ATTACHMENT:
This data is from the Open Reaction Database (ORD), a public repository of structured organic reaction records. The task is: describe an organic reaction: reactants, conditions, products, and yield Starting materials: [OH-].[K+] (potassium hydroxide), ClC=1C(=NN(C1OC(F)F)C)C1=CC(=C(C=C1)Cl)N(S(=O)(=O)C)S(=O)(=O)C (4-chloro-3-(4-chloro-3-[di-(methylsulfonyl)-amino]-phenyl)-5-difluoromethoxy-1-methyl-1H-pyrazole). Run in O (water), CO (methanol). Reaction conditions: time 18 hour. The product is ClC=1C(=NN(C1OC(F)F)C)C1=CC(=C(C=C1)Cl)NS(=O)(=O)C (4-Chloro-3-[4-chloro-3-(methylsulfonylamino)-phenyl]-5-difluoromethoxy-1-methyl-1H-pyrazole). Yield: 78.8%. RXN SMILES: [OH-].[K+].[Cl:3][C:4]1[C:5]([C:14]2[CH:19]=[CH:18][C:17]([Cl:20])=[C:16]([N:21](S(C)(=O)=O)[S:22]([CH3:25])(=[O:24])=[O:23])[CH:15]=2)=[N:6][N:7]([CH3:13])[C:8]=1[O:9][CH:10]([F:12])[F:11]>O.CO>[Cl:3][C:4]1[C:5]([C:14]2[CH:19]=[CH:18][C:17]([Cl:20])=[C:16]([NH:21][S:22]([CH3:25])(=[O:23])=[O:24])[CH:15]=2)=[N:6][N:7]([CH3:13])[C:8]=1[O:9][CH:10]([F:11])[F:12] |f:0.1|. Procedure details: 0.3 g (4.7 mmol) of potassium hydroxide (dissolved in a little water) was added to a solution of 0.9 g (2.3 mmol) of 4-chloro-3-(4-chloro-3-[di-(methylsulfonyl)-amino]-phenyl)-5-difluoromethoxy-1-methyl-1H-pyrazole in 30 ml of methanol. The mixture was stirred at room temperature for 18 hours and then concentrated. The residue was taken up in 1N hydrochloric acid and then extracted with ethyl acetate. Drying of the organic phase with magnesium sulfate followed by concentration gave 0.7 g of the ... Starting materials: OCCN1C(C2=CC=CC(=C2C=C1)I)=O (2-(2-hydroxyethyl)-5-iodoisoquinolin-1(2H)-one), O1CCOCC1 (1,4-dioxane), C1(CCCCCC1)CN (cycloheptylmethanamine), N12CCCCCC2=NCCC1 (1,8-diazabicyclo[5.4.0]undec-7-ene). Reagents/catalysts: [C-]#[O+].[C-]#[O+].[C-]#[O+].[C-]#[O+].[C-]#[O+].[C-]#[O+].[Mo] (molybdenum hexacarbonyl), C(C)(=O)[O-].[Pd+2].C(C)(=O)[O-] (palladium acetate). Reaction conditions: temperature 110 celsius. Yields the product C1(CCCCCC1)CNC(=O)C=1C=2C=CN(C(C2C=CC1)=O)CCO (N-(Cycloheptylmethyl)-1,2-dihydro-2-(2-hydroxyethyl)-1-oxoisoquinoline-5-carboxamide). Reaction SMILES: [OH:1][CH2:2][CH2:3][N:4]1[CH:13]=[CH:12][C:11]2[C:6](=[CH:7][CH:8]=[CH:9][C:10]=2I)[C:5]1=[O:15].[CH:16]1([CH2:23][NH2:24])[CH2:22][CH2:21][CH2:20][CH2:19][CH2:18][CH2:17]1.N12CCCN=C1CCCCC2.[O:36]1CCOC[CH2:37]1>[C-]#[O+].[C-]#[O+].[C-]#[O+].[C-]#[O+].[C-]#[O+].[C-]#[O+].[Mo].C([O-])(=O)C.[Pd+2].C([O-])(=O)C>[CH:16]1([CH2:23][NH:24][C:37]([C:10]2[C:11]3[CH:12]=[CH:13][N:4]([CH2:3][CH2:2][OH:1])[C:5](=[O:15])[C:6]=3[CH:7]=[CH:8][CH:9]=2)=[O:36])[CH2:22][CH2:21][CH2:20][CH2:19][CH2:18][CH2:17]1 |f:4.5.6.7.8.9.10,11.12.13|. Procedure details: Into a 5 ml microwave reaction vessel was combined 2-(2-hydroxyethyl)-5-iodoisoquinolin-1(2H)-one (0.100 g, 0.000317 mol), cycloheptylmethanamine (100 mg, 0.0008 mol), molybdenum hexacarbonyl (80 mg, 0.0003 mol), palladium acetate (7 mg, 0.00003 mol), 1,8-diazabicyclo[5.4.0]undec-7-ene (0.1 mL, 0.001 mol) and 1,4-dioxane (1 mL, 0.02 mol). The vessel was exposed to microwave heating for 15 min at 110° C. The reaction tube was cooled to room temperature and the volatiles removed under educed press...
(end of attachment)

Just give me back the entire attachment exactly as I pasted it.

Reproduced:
This data is from the Open Reaction Database (ORD), a public repository of structured organic reaction records. The task is: describe an organic reaction: reactants, conditions, products, and yield Starting materials: [OH-].[K+] (potassium hydroxide), ClC=1C(=NN(C1OC(F)F)C)C1=CC(=C(C=C1)Cl)N(S(=O)(=O)C)S(=O)(=O)C (4-chloro-3-(4-chloro-3-[di-(methylsulfonyl)-amino]-phenyl)-5-difluoromethoxy-1-methyl-1H-pyrazole). Run in O (water), CO (methanol). Reaction conditions: time 18 hour. The product is ClC=1C(=NN(C1OC(F)F)C)C1=CC(=C(C=C1)Cl)NS(=O)(=O)C (4-Chloro-3-[4-chloro-3-(methylsulfonylamino)-phenyl]-5-difluoromethoxy-1-methyl-1H-pyrazole). Yield: 78.8%. RXN SMILES: [OH-].[K+].[Cl:3][C:4]1[C:5]([C:14]2[CH:19]=[CH:18][C:17]([Cl:20])=[C:16]([N:21](S(C)(=O)=O)[S:22]([CH3:25])(=[O:24])=[O:23])[CH:15]=2)=[N:6][N:7]([CH3:13])[C:8]=1[O:9][CH:10]([F:12])[F:11]>O.CO>[Cl:3][C:4]1[C:5]([C:14]2[CH:19]=[CH:18][C:17]([Cl:20])=[C:16]([NH:21][S:22]([CH3:25])(=[O:23])=[O:24])[CH:15]=2)=[N:6][N:7]([CH3:13])[C:8]=1[O:9][CH:10]([F:11])[F:12] |f:0.1|. Procedure details: 0.3 g (4.7 mmol) of potassium hydroxide (dissolved in a little water) was added to a solution of 0.9 g (2.3 mmol) of 4-chloro-3-(4-chloro-3-[di-(methylsulfonyl)-amino]-phenyl)-5-difluoromethoxy-1-methyl-1H-pyrazole in 30 ml of methanol. The mixture was stirred at room temperature for 18 hours and then concentrated. The residue was taken up in 1N hydrochloric acid and then extracted with ethyl acetate. Drying of the organic phase with magnesium sulfate followed by concentration gave 0.7 g of the ... Starting materials: OCCN1C(C2=CC=CC(=C2C=C1)I)=O (2-(2-hydroxyethyl)-5-iodoisoquinolin-1(2H)-one), O1CCOCC1 (1,4-dioxane), C1(CCCCCC1)CN (cycloheptylmethanamine), N12CCCCCC2=NCCC1 (1,8-diazabicyclo[5.4.0]undec-7-ene). Reagents/catalysts: [C-]#[O+].[C-]#[O+].[C-]#[O+].[C-]#[O+].[C-]#[O+].[C-]#[O+].[Mo] (molybdenum hexacarbonyl), C(C)(=O)[O-].[Pd+2].C(C)(=O)[O-] (palladium acetate). Reaction conditions: temperature 110 celsius. Yields the product C1(CCCCCC1)CNC(=O)C=1C=2C=CN(C(C2C=CC1)=O)CCO (N-(Cycloheptylmethyl)-1,2-dihydro-2-(2-hydroxyethyl)-1-oxoisoquinoline-5-carboxamide). Reaction SMILES: [OH:1][CH2:2][CH2:3][N:4]1[CH:13]=[CH:12][C:11]2[C:6](=[CH:7][CH:8]=[CH:9][C:10]=2I)[C:5]1=[O:15].[CH:16]1([CH2:23][NH2:24])[CH2:22][CH2:21][CH2:20][CH2:19][CH2:18][CH2:17]1.N12CCCN=C1CCCCC2.[O:36]1CCOC[CH2:37]1>[C-]#[O+].[C-]#[O+].[C-]#[O+].[C-]#[O+].[C-]#[O+].[C-]#[O+].[Mo].C([O-])(=O)C.[Pd+2].C([O-])(=O)C>[CH:16]1([CH2:23][NH:24][C:37]([C:10]2[C:11]3[CH:12]=[CH:13][N:4]([CH2:3][CH2:2][OH:1])[C:5](=[O:15])[C:6]=3[CH:7]=[CH:8][CH:9]=2)=[O:36])[CH2:22][CH2:21][CH2:20][CH2:19][CH2:18][CH2:17]1 |f:4.5.6.7.8.9.10,11.12.13|. Procedure details: Into a 5 ml microwave reaction vessel was combined 2-(2-hydroxyethyl)-5-iodoisoquinolin-1(2H)-one (0.100 g, 0.000317 mol), cycloheptylmethanamine (100 mg, 0.0008 mol), molybdenum hexacarbonyl (80 mg, 0.0003 mol), palladium acetate (7 mg, 0.00003 mol), 1,8-diazabicyclo[5.4.0]undec-7-ene (0.1 mL, 0.001 mol) and 1,4-dioxane (1 mL, 0.02 mol). The vessel was exposed to microwave heating for 15 min at 110° C. The reaction tube was cooled to room temperature and the volatiles removed under educed press...